A repository for your personal data, and an extensible analysis engine.
There already exist many apps and fitness trackers that gather and attempt to make sense of your data. Most of these services are isolated - your phone's fitness tracking software knows nothing about your browser's time-tracking extension. Furthermore, each app and service has its own method for downloading data (if they offer raw data at all!), which makes an all-encompassing analysis of life extremely tedious. Heedy offers a self-hosted open-source way to put all of this data together into a single system.
Several existing aggregators already perform many of heedy's functions (see the list here). However, they are all missing one of two critical components:
Heedy currently supports Mac and Linux (including the Raspberry Pi). The server is started from the command-line.
chmod +x ./heedy # Allow execution of file ./heedy # Run heedy
Before setting up Heedy, it is recommended that you have Python >=3.7 with venv support installed, because most heedy plugins use Python! On Ubuntu/PiOS, you just need to install
Heedy itself is very limited in scope. Most of its power comes from plugins that extend its functionality, and integrate with other services. Some plugins worth checking out:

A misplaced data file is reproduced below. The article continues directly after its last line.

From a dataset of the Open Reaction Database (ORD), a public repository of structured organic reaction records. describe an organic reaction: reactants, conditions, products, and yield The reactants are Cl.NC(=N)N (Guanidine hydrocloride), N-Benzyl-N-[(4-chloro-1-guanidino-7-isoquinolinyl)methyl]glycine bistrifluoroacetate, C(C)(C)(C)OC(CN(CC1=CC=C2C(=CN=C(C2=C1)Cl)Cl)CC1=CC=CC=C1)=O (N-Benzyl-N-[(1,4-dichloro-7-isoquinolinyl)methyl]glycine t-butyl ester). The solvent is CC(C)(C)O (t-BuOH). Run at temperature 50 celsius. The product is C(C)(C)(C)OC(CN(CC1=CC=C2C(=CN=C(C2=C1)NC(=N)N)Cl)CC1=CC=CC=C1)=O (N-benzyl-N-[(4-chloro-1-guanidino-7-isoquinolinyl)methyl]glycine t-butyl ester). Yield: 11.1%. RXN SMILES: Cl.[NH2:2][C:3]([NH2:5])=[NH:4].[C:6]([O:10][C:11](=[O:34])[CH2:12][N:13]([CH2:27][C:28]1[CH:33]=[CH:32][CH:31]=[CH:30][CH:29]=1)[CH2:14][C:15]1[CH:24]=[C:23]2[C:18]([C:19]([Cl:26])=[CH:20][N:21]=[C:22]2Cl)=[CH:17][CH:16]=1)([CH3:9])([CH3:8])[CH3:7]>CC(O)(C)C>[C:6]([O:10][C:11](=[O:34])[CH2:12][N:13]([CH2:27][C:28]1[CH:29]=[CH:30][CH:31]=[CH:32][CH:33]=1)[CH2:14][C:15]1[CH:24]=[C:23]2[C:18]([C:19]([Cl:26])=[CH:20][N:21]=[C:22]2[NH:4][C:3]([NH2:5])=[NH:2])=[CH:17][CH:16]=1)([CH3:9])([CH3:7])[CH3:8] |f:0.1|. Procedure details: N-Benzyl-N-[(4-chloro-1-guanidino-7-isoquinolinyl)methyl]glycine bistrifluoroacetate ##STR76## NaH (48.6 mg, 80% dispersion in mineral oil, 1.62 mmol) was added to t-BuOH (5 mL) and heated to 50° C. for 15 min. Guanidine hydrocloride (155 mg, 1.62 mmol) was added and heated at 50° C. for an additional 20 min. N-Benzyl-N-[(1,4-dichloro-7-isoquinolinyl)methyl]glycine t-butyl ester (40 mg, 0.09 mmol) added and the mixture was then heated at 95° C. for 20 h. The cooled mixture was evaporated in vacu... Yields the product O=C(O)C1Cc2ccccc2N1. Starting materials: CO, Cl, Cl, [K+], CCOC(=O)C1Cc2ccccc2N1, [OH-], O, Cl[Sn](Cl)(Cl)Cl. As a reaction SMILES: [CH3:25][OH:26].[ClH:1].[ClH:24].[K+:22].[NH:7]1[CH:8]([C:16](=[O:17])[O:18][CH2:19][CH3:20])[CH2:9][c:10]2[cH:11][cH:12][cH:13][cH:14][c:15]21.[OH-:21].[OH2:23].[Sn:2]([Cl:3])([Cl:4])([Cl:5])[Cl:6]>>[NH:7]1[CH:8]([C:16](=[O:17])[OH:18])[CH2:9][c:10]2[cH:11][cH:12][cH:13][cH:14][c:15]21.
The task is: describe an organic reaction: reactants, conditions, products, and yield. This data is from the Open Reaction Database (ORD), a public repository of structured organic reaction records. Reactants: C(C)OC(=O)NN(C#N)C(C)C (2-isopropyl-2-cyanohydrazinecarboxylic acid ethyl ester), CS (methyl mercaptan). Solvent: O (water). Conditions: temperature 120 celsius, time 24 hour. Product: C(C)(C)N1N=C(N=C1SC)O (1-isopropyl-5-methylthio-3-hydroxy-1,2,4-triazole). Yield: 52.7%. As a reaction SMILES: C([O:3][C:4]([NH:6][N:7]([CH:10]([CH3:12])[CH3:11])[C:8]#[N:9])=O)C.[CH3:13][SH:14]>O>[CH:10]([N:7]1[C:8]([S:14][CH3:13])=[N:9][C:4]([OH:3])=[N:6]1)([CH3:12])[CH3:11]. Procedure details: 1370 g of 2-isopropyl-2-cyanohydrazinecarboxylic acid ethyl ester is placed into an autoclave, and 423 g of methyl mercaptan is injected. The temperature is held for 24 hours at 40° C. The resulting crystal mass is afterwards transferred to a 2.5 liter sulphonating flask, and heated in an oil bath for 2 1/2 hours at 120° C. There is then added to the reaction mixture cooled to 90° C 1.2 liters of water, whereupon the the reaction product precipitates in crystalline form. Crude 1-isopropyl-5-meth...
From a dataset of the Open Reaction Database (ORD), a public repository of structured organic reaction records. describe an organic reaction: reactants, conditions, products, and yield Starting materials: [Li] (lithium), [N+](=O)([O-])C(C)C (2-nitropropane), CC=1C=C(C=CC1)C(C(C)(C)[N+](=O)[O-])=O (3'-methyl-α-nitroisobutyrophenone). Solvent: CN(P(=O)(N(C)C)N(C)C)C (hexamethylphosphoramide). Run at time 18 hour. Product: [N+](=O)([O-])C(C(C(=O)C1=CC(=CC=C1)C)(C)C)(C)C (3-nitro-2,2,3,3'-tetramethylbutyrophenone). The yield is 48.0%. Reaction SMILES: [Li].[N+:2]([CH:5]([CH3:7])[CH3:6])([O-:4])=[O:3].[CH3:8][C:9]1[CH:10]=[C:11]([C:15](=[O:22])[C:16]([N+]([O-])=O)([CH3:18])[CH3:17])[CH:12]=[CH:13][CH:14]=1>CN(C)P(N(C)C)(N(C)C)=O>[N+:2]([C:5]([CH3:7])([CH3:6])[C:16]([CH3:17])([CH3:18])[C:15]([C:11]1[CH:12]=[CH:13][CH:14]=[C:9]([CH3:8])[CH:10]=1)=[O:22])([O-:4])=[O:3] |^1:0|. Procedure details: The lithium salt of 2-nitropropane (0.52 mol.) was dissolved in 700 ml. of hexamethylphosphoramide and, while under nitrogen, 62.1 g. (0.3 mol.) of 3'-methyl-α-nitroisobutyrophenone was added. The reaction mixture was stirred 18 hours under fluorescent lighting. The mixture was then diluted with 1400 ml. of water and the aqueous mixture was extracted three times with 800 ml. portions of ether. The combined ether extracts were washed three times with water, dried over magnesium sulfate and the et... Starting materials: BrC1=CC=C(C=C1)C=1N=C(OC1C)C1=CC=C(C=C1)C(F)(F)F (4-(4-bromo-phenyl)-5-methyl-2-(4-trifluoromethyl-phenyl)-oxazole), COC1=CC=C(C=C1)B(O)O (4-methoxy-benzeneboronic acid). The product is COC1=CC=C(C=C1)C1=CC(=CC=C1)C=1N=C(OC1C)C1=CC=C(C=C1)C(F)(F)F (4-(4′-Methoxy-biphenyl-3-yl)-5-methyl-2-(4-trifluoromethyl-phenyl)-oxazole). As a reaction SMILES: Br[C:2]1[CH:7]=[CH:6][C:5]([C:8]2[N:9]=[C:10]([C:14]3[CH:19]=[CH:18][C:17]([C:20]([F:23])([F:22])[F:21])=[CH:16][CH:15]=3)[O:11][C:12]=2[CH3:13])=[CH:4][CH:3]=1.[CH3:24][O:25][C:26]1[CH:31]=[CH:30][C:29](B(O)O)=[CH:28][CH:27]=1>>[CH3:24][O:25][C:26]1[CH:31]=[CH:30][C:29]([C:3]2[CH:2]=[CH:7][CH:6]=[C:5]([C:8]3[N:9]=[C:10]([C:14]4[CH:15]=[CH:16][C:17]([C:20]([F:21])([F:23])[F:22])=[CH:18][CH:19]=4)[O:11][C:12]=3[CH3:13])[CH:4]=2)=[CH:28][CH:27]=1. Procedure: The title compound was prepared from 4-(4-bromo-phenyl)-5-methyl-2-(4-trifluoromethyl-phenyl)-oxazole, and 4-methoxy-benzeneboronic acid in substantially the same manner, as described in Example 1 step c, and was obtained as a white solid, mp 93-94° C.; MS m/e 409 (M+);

Installing a plugin is as simple as uploading its zip file to heedy.
The first screenshot is of sleep data uploaded by the fitbit plugin. The second is a jupyter notebook enabled by the notebook plugin. The final screenshot shows Heedy's built-in analysis capabilities.
Building heedy requires at least go 1.15 and a recent version of node with at least npm 7.
git clone https://github.com/heedy/heedy cd heedy make
git clone https://github.com/heedy/heedy cd heedy make debug
The debug version uses the assets from the
./assets folder instead of embedding in the executable.
To edit the frontend, you will want to run the following:
This will watch all frontend files and rebuild them as they change, allowing you to edit them and see changes immediately by refreshing your browser.
You can see everything heedy does, including all SQL statements and raw http requests by running it in verbose mode: